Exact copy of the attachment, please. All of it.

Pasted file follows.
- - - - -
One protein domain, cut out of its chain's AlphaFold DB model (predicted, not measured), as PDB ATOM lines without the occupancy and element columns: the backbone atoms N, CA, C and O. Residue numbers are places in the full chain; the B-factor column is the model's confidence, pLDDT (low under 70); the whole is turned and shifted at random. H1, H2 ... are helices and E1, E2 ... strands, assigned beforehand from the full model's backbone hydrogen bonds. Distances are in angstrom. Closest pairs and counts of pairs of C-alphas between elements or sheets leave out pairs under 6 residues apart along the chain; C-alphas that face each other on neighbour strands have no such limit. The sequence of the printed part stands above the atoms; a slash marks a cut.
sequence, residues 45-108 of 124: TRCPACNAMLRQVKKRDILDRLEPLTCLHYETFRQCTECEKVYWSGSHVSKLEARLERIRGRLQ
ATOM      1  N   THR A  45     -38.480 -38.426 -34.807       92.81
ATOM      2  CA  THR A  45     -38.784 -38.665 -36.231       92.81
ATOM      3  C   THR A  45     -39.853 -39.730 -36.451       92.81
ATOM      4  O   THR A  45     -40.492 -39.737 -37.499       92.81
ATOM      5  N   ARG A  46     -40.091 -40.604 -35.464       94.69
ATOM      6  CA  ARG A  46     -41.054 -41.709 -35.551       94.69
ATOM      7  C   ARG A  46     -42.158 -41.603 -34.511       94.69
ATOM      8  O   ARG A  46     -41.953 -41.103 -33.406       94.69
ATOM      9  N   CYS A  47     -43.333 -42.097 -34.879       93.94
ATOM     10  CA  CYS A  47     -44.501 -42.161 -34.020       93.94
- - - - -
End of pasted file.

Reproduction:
One protein domain, cut out of its chain's AlphaFold DB model (predicted, not measured), as PDB ATOM lines without the occupancy and element columns: the backbone atoms N, CA, C and O. Residue numbers are places in the full chain; the B-factor column is the model's confidence, pLDDT (low under 70); the whole is turned and shifted at random. H1, H2 ... are helices and E1, E2 ... strands, assigned beforehand from the full model's backbone hydrogen bonds. Distances are in angstrom. Closest pairs and counts of pairs of C-alphas between elements or sheets leave out pairs under 6 residues apart along the chain; C-alphas that face each other on neighbour strands have no such limit. The sequence of the printed part stands above the atoms; a slash marks a cut.
sequence, residues 45-108 of 124: TRCPACNAMLRQVKKRDILDRLEPLTCLHYETFRQCTECEKVYWSGSHVSKLEARLERIRGRLQ
ATOM      1  N   THR A  45     -38.480 -38.426 -34.807       92.81
ATOM      2  CA  THR A  45     -38.784 -38.665 -36.231       92.81
ATOM      3  C   THR A  45     -39.853 -39.730 -36.451       92.81
ATOM      4  O   THR A  45     -40.492 -39.737 -37.499       92.81
ATOM      5  N   ARG A  46     -40.091 -40.604 -35.464       94.69
ATOM      6  CA  ARG A  46     -41.054 -41.709 -35.551       94.69
ATOM      7  C   ARG A  46     -42.158 -41.603 -34.511       94.69
ATOM      8  O   ARG A  46     -41.953 -41.103 -33.406       94.69
ATOM      9  N   CYS A  47     -43.333 -42.097 -34.879       93.94
ATOM     10  CA  CYS A  47     -44.501 -42.161 -34.020       93.94